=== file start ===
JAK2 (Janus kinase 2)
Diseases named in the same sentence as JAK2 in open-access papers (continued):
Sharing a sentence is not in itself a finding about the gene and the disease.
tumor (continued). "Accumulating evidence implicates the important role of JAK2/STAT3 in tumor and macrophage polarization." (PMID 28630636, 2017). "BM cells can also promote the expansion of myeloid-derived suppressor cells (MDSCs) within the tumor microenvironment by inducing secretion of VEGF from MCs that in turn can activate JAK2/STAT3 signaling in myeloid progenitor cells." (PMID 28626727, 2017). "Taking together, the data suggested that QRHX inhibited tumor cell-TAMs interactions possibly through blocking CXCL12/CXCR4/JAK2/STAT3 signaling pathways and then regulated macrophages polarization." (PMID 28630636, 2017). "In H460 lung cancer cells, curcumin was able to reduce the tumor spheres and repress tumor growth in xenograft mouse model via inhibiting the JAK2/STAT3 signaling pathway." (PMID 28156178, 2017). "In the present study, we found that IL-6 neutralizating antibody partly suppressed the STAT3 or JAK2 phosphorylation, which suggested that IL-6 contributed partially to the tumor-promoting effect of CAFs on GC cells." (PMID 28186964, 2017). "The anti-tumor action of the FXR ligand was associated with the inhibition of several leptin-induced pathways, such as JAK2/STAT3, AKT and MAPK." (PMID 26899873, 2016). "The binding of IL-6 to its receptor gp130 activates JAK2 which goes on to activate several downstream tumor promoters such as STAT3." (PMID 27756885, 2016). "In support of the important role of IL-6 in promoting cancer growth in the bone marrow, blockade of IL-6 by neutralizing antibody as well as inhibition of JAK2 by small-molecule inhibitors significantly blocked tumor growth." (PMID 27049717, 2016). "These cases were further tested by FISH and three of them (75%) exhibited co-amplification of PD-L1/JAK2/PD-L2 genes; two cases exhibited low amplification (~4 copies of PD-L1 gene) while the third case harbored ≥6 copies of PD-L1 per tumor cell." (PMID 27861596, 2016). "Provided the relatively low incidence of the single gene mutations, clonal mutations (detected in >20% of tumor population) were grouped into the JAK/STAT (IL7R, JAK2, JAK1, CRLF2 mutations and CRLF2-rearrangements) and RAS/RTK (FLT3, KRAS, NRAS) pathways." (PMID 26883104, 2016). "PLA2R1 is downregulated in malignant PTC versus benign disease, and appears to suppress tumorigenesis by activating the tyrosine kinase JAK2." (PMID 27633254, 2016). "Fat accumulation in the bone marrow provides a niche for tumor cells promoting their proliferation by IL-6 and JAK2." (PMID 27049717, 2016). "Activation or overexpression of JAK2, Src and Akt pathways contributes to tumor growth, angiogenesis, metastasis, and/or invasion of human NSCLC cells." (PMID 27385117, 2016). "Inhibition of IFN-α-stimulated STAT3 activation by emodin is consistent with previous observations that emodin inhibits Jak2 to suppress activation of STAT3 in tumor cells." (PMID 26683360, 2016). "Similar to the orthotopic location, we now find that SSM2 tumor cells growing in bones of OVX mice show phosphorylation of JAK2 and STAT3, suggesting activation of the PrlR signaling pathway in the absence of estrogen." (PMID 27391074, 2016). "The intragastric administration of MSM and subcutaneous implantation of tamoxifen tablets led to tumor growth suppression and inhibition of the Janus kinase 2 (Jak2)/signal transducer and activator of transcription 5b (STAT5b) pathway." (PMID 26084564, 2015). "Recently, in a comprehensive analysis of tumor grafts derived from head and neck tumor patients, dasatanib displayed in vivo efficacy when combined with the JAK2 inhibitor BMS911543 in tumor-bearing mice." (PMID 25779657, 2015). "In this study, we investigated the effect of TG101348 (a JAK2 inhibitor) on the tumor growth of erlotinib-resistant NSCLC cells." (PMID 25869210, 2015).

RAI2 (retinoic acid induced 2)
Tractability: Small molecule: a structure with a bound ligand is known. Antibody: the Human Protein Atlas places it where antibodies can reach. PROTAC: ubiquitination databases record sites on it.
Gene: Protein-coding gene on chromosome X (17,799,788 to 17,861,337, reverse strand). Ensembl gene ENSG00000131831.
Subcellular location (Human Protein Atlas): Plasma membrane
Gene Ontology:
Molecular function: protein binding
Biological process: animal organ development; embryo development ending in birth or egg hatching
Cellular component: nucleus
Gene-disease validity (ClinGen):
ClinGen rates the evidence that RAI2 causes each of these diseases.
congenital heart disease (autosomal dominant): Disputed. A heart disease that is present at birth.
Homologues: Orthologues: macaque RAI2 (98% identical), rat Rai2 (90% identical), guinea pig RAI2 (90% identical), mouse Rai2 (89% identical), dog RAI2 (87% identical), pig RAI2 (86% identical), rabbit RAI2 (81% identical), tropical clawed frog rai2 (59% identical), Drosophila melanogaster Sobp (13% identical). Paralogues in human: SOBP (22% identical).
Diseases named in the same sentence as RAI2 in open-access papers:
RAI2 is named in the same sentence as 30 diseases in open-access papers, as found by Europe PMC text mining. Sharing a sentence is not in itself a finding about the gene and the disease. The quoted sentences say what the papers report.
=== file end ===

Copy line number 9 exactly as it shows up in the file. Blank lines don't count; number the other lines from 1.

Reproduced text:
Gene Ontology: